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St. John delays his departure for a week. He hopes to get Jane to change her mind, but his coldness and air of repressed hostility only make Jane more determined to refuse him. St. John's attitude is that by refusing to marry him, Jane has not only rejected him personally but refused to do God's will. When St. John repeats his proposal of marriage, Jane recognizes, in a flash of insight, that not only does St. John not love her-he subconsciously wants to make her suffer, as he has suffered in giving up everything to follow what he believes is God's will. "You almost hate me," Jane tells him accusingly. "If I were to marry you, you would kill me. You are killing me now."
St. John still does not give up, and Jane repeats her offer to go to India as his assistant.
Although St. John doesn't even pretend to be in love with Jane, he is insulted by her answer. Turning "lividly pale," he remarks that he isn't interested in having a "female curate" (assistant minister). He wants a wife. However, he offers to arrange for Jane to go out to India with a married couple.
Jane says no. She only considered going to India in the first place out of a "sisterly" desire to help St. John, and she reminds him that she feels no duty to go with strangers, especially since she feels sure she wouldn't live long in that tropical climate. St. John can't believe that this is the real reason. He accuses her of still harboring a "lawless and unconsecrated" love for Mr. Rochester. Jane admits that this is so.
Nowadays, St. John's goal of converting India to the Church of England would be somewhat controversial. (Many people still think of missionary work as a noble calling; others feel there's something condescending about it-that it means you don't think other cultures are as good as your own.) You won't find this debate in Jane Eyre, but the novel does pose a more general question: Which is more important, changing the world or concentrating on personal relationships? In this section of the story, Jane seems to be torn between the two goals. But notice that as soon as St. John is out of the picture she has no interest in missionary work at all. Some readers point out that her decisions at critical points like this show that Jane Eyre, for all the talk about her passionate nature, is a very conventional heroine who can't imagine happiness except in the role of a traditional wife. Others defend Jane for insisting on finding a way of life that is right for her. There's no right solution to this debate, but your opinion one way or the other will influence your judgment of Jane.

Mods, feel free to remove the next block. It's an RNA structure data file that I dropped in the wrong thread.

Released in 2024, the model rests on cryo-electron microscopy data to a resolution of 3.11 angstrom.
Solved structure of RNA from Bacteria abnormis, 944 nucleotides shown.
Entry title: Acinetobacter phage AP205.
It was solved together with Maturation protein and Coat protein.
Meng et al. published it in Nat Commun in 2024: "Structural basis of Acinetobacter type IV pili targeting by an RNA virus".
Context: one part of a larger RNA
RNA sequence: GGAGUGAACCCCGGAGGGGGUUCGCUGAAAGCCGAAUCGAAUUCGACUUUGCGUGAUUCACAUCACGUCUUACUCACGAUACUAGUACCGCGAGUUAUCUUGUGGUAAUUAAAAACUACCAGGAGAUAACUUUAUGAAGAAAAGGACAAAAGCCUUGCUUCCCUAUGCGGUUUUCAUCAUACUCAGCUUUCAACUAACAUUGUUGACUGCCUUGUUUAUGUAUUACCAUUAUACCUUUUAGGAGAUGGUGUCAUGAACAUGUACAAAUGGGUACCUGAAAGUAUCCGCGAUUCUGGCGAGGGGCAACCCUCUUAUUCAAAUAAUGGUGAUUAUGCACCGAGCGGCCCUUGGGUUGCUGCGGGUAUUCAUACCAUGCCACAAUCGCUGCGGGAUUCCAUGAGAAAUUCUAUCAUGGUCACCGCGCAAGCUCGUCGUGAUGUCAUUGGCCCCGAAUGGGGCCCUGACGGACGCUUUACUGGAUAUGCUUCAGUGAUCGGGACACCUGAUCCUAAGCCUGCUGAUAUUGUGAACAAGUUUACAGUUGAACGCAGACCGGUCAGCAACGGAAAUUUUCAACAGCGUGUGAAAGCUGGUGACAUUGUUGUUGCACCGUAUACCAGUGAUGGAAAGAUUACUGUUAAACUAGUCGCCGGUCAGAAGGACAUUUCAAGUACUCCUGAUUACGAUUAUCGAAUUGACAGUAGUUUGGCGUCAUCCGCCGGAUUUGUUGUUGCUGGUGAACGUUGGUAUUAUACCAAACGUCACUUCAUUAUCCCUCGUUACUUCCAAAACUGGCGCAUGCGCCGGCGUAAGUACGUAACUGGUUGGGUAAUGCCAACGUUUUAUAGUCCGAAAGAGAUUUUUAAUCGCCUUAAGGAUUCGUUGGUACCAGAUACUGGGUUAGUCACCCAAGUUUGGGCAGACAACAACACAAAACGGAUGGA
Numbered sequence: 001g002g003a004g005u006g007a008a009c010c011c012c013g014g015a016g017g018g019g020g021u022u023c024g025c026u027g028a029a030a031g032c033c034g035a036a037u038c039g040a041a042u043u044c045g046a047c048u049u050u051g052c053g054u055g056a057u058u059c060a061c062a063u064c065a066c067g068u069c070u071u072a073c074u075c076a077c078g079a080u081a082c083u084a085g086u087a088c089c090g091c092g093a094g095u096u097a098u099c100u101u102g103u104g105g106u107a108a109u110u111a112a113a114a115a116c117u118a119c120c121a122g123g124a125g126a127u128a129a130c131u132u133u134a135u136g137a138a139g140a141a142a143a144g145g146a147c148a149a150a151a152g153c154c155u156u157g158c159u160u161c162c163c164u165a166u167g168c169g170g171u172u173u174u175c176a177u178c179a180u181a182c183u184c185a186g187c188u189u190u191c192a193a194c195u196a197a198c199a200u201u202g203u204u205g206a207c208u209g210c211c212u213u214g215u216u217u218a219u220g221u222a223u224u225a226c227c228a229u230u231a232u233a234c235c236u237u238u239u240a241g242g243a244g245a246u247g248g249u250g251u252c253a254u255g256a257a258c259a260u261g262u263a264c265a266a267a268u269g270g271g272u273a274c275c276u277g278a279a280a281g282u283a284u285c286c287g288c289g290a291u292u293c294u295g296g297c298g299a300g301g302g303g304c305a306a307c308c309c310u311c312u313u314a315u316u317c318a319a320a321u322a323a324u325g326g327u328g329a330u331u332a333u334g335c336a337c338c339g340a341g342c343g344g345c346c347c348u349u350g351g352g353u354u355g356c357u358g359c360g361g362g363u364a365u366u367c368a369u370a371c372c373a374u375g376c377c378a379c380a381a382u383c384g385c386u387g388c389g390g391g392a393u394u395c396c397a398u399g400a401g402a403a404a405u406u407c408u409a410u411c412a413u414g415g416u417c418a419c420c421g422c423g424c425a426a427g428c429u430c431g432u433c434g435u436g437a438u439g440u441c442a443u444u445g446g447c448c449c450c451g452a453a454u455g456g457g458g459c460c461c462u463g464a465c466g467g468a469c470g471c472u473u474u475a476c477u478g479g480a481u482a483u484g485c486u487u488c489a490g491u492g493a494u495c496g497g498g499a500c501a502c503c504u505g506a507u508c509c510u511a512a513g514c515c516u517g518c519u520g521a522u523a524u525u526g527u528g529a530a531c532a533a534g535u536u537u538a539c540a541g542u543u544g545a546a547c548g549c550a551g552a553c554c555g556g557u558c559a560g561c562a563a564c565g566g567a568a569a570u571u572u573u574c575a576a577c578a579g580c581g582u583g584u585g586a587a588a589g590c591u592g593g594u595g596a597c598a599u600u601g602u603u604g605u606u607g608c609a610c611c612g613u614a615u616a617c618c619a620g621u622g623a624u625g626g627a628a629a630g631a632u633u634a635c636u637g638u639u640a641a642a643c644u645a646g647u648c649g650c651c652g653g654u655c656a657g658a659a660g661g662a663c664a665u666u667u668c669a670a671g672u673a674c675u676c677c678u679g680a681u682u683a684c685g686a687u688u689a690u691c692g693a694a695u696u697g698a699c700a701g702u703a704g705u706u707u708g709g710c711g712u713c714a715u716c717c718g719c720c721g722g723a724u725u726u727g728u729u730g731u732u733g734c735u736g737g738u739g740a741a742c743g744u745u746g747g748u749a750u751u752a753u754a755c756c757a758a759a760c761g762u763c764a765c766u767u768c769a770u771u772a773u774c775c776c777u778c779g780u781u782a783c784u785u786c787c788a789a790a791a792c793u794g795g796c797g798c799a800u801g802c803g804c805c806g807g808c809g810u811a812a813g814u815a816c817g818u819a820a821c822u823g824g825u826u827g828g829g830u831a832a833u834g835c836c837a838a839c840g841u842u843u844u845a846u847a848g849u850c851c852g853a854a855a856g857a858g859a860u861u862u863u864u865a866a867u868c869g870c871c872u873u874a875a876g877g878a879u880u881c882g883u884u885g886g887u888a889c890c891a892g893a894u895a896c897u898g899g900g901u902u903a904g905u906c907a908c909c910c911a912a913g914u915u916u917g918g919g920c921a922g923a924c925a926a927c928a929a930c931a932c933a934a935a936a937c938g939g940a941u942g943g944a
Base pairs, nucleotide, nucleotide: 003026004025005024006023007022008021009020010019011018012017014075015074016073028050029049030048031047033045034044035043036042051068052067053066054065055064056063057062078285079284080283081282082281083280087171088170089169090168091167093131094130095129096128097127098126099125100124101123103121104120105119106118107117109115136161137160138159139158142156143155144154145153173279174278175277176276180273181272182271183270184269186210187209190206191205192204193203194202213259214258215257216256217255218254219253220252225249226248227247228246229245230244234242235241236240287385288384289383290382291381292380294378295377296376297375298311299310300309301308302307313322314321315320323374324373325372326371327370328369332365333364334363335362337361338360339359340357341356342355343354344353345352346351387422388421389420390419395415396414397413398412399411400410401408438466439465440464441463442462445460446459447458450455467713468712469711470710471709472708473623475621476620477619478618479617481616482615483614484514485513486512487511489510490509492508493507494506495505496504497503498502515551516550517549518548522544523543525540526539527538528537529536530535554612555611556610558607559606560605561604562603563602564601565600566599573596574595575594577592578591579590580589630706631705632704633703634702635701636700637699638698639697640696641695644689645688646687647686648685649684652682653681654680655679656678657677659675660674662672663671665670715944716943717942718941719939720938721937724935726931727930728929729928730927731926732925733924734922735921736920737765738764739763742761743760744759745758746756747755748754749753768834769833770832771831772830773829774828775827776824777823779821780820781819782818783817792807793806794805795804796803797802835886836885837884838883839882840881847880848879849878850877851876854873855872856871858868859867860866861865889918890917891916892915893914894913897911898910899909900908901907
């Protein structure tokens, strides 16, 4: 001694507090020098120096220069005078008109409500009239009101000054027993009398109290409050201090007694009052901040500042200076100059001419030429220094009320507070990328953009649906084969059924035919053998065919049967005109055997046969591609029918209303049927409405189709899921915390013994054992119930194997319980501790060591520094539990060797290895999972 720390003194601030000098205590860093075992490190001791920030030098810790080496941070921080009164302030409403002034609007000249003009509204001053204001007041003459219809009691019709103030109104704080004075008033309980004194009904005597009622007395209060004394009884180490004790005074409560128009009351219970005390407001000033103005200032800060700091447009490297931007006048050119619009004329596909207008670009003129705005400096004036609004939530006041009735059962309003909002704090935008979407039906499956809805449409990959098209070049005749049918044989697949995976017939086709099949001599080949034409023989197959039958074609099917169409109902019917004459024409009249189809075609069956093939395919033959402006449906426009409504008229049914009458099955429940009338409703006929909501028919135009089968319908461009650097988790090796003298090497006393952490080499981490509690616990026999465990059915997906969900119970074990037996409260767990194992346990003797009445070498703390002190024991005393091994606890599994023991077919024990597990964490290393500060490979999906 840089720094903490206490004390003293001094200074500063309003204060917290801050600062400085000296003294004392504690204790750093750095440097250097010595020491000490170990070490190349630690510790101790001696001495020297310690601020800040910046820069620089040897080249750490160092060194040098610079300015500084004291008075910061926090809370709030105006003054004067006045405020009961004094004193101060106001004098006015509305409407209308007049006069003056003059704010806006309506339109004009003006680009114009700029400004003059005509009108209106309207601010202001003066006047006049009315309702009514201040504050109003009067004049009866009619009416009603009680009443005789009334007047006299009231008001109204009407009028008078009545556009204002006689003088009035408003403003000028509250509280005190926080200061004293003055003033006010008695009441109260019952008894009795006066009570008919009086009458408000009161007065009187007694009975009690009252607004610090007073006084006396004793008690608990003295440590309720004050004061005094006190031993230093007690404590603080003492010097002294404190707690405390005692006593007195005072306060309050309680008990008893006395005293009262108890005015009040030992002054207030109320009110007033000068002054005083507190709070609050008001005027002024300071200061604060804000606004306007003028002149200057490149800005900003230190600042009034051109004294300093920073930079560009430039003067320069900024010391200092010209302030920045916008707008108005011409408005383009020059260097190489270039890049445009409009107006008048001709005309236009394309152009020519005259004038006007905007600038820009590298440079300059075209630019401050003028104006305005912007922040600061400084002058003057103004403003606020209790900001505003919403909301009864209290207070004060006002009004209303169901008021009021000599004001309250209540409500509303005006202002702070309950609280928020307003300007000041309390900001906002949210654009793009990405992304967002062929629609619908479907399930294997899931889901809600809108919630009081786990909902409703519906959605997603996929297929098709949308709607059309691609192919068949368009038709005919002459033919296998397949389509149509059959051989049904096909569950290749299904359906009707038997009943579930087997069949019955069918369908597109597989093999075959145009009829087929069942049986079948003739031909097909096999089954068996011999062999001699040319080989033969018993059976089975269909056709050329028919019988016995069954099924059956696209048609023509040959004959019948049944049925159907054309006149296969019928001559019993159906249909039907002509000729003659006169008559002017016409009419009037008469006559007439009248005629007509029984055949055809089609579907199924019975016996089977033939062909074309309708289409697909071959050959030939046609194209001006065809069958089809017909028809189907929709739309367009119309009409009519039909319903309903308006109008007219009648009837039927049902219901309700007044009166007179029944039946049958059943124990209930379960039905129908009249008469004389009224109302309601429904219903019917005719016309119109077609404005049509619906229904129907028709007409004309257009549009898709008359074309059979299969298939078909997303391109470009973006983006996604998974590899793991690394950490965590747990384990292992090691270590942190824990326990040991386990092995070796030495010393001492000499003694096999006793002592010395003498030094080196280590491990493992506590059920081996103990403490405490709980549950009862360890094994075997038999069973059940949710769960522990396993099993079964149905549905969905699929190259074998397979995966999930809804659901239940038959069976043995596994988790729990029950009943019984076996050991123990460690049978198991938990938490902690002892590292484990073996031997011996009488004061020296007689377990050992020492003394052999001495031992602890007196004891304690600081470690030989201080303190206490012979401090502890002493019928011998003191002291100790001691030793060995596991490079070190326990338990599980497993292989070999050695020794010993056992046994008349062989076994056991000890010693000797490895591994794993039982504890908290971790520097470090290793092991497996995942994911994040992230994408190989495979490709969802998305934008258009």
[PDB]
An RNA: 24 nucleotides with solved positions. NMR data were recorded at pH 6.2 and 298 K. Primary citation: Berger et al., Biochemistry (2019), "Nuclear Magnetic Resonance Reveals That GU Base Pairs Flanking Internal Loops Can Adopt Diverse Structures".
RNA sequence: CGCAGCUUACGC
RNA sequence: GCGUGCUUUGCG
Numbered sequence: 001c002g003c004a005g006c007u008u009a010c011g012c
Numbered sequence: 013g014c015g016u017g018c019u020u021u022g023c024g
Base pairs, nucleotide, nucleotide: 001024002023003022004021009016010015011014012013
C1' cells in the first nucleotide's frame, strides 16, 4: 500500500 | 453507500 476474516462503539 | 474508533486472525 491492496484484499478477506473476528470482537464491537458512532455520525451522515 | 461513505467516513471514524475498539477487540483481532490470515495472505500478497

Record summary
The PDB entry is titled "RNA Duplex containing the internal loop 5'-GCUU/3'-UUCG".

Diana Rivers approves of Jane's decision, reminding Jane that St. John would be sure to work her as hard as he works himself and saying that Jane is much too good a person to be "grilled alive in Calcutta."
However, that same evening, as St. John leads Jane, Diana and Mary in family prayers, Jane almost changes her mind. Although he's cold and almost repellent in his personal dealing with her, St. John is an inspiring speaker on the subject of religion. Listening to him pray, Jane is impressed by his sincerity and his zealous desire to do God's work. "I was tempted to cease struggling with him," Jane tells us, "to rush down the torrent of his will into the gulf of his existence, and there lose my own."
By this time Diana and Mary have gone to bed, leaving Jane and St. John alone. Jane tells St. John that she could decide now to marry him, but only if she can be sure that it's truly God's will. "Show me, show me the path!" she cries out to heaven.
In her over-excited state, Jane thinks she hears a voice in the distance. It is not God's voice, however, but that of Rochester calling her name in anguish. "Where are you?" Jane calls out. But the only answer is the sound of her own voice echoing off the hills.
Suddenly, Jane feels strong again. Very much in control, she sends St. John home and retires to her room to pray alone-not under St. John's influence this time, but on her own.